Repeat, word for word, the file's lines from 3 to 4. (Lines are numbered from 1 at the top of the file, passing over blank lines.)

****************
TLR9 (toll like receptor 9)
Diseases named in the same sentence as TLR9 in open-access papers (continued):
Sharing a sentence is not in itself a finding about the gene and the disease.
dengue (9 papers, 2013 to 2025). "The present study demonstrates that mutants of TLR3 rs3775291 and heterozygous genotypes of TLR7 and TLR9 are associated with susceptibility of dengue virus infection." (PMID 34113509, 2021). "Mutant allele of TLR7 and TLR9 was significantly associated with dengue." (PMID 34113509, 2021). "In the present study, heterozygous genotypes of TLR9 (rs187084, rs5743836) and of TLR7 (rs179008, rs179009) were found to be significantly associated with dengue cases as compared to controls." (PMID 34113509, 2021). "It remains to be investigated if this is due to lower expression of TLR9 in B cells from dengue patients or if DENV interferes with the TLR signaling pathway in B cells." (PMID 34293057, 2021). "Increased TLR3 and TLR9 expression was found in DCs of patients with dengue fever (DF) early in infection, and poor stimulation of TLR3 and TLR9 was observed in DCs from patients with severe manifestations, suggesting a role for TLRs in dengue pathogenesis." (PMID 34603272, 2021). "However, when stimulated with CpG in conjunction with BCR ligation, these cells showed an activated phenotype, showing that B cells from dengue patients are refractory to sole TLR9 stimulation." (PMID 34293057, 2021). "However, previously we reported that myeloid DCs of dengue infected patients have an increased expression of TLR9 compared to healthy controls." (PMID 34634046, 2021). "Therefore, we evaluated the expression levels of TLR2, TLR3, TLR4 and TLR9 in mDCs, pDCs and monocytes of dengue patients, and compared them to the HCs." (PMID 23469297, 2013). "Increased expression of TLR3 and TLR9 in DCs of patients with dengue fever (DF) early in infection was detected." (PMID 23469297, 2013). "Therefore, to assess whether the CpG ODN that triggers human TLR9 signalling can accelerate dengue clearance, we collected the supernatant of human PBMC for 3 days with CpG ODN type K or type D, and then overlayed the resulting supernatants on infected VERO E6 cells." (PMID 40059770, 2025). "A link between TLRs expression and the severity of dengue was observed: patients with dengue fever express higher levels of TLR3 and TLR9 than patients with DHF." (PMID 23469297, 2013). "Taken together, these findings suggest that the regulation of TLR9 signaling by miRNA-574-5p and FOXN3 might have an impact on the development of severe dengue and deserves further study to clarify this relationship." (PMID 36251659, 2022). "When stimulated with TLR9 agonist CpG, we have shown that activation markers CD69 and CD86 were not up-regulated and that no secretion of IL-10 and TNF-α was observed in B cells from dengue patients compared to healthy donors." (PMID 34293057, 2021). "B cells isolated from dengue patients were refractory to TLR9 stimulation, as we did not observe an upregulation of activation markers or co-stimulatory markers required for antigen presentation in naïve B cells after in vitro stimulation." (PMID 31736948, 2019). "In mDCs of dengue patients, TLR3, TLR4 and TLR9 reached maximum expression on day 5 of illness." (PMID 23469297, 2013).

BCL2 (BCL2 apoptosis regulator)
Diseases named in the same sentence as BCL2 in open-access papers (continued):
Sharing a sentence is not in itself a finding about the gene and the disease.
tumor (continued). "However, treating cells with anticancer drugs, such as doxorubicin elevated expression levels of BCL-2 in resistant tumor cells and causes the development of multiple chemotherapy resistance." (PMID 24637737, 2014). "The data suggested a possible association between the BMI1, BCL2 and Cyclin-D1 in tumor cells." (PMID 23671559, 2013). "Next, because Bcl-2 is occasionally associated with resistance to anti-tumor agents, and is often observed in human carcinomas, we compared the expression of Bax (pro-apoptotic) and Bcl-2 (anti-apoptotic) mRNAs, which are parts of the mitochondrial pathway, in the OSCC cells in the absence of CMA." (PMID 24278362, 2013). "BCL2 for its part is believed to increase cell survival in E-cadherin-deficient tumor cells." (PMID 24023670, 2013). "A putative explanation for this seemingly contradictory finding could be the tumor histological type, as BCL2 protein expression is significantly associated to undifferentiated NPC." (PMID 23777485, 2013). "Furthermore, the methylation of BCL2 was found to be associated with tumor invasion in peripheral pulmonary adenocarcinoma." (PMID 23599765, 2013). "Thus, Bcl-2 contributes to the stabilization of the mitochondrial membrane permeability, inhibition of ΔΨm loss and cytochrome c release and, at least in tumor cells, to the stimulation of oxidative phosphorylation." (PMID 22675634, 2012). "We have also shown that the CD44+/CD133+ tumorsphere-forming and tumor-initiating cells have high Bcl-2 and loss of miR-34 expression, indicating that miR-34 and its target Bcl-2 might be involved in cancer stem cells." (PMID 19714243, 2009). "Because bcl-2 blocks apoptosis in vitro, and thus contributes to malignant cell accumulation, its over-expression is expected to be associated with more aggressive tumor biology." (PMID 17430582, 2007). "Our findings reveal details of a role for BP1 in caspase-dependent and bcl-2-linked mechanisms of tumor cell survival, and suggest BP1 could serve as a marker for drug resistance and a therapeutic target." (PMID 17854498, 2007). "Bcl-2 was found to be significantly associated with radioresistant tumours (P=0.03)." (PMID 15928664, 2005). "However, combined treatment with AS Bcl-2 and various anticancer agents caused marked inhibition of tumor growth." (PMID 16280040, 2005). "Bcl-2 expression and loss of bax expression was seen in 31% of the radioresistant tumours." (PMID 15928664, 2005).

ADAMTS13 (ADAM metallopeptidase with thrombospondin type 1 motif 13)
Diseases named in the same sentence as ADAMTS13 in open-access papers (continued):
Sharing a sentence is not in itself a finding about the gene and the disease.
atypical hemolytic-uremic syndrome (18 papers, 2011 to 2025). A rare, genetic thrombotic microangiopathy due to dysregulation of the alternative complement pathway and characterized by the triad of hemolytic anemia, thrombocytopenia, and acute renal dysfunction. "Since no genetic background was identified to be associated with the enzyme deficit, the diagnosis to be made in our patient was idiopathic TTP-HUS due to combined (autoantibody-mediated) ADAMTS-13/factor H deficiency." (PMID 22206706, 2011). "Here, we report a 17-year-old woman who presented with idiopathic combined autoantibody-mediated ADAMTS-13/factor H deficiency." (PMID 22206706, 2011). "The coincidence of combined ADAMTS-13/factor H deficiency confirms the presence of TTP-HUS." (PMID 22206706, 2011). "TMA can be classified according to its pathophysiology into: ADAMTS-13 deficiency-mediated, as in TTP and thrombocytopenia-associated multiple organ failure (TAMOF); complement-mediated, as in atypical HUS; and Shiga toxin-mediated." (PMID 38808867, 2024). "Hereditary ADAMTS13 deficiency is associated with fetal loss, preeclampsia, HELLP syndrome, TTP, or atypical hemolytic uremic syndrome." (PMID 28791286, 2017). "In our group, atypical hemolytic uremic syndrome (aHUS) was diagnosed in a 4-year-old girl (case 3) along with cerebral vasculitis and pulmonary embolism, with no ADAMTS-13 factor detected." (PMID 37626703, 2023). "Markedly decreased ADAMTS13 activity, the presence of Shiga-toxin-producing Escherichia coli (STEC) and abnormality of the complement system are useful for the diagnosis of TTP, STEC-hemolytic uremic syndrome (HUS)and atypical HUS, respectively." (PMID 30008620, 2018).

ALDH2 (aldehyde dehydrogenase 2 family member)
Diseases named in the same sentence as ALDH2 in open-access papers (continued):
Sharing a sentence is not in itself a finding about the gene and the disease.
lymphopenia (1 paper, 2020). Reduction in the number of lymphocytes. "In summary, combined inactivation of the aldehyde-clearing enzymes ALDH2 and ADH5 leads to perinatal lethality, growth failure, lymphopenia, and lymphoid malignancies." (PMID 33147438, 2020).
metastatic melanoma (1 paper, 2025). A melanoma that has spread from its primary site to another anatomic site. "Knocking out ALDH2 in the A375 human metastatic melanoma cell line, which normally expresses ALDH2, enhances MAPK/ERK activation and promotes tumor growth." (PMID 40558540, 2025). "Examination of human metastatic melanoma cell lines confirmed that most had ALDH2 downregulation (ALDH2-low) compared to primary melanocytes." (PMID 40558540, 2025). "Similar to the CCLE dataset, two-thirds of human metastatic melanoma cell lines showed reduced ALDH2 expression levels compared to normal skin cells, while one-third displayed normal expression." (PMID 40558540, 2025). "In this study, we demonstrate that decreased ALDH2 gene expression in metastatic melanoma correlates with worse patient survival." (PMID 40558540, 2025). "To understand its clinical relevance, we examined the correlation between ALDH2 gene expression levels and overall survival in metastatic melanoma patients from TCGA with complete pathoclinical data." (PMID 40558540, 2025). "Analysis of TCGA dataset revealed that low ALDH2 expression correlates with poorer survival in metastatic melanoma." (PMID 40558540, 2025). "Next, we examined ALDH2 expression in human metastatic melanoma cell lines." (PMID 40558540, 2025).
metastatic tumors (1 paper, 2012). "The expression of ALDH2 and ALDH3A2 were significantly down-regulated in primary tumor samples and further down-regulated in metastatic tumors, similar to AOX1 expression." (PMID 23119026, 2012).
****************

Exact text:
Sharing a sentence is not in itself a finding about the gene and the disease.
dengue (9 papers, 2013 to 2025). "The present study demonstrates that mutants of TLR3 rs3775291 and heterozygous genotypes of TLR7 and TLR9 are associated with susceptibility of dengue virus infection." (PMID 34113509, 2021). "Mutant allele of TLR7 and TLR9 was significantly associated with dengue." (PMID 34113509, 2021). "In the present study, heterozygous genotypes of TLR9 (rs187084, rs5743836) and of TLR7 (rs179008, rs179009) were found to be significantly associated with dengue cases as compared to controls." (PMID 34113509, 2021). "It remains to be investigated if this is due to lower expression of TLR9 in B cells from dengue patients or if DENV interferes with the TLR signaling pathway in B cells." (PMID 34293057, 2021). "Increased TLR3 and TLR9 expression was found in DCs of patients with dengue fever (DF) early in infection, and poor stimulation of TLR3 and TLR9 was observed in DCs from patients with severe manifestations, suggesting a role for TLRs in dengue pathogenesis." (PMID 34603272, 2021). "However, when stimulated with CpG in conjunction with BCR ligation, these cells showed an activated phenotype, showing that B cells from dengue patients are refractory to sole TLR9 stimulation." (PMID 34293057, 2021). "However, previously we reported that myeloid DCs of dengue infected patients have an increased expression of TLR9 compared to healthy controls." (PMID 34634046, 2021). "Therefore, we evaluated the expression levels of TLR2, TLR3, TLR4 and TLR9 in mDCs, pDCs and monocytes of dengue patients, and compared them to the HCs." (PMID 23469297, 2013). "Increased expression of TLR3 and TLR9 in DCs of patients with dengue fever (DF) early in infection was detected." (PMID 23469297, 2013). "Therefore, to assess whether the CpG ODN that triggers human TLR9 signalling can accelerate dengue clearance, we collected the supernatant of human PBMC for 3 days with CpG ODN type K or type D, and then overlayed the resulting supernatants on infected VERO E6 cells." (PMID 40059770, 2025). "A link between TLRs expression and the severity of dengue was observed: patients with dengue fever express higher levels of TLR3 and TLR9 than patients with DHF." (PMID 23469297, 2013). "Taken together, these findings suggest that the regulation of TLR9 signaling by miRNA-574-5p and FOXN3 might have an impact on the development of severe dengue and deserves further study to clarify this relationship." (PMID 36251659, 2022). "When stimulated with TLR9 agonist CpG, we have shown that activation markers CD69 and CD86 were not up-regulated and that no secretion of IL-10 and TNF-α was observed in B cells from dengue patients compared to healthy donors." (PMID 34293057, 2021). "B cells isolated from dengue patients were refractory to TLR9 stimulation, as we did not observe an upregulation of activation markers or co-stimulatory markers required for antigen presentation in naïve B cells after in vitro stimulation." (PMID 31736948, 2019). "In mDCs of dengue patients, TLR3, TLR4 and TLR9 reached maximum expression on day 5 of illness." (PMID 23469297, 2013).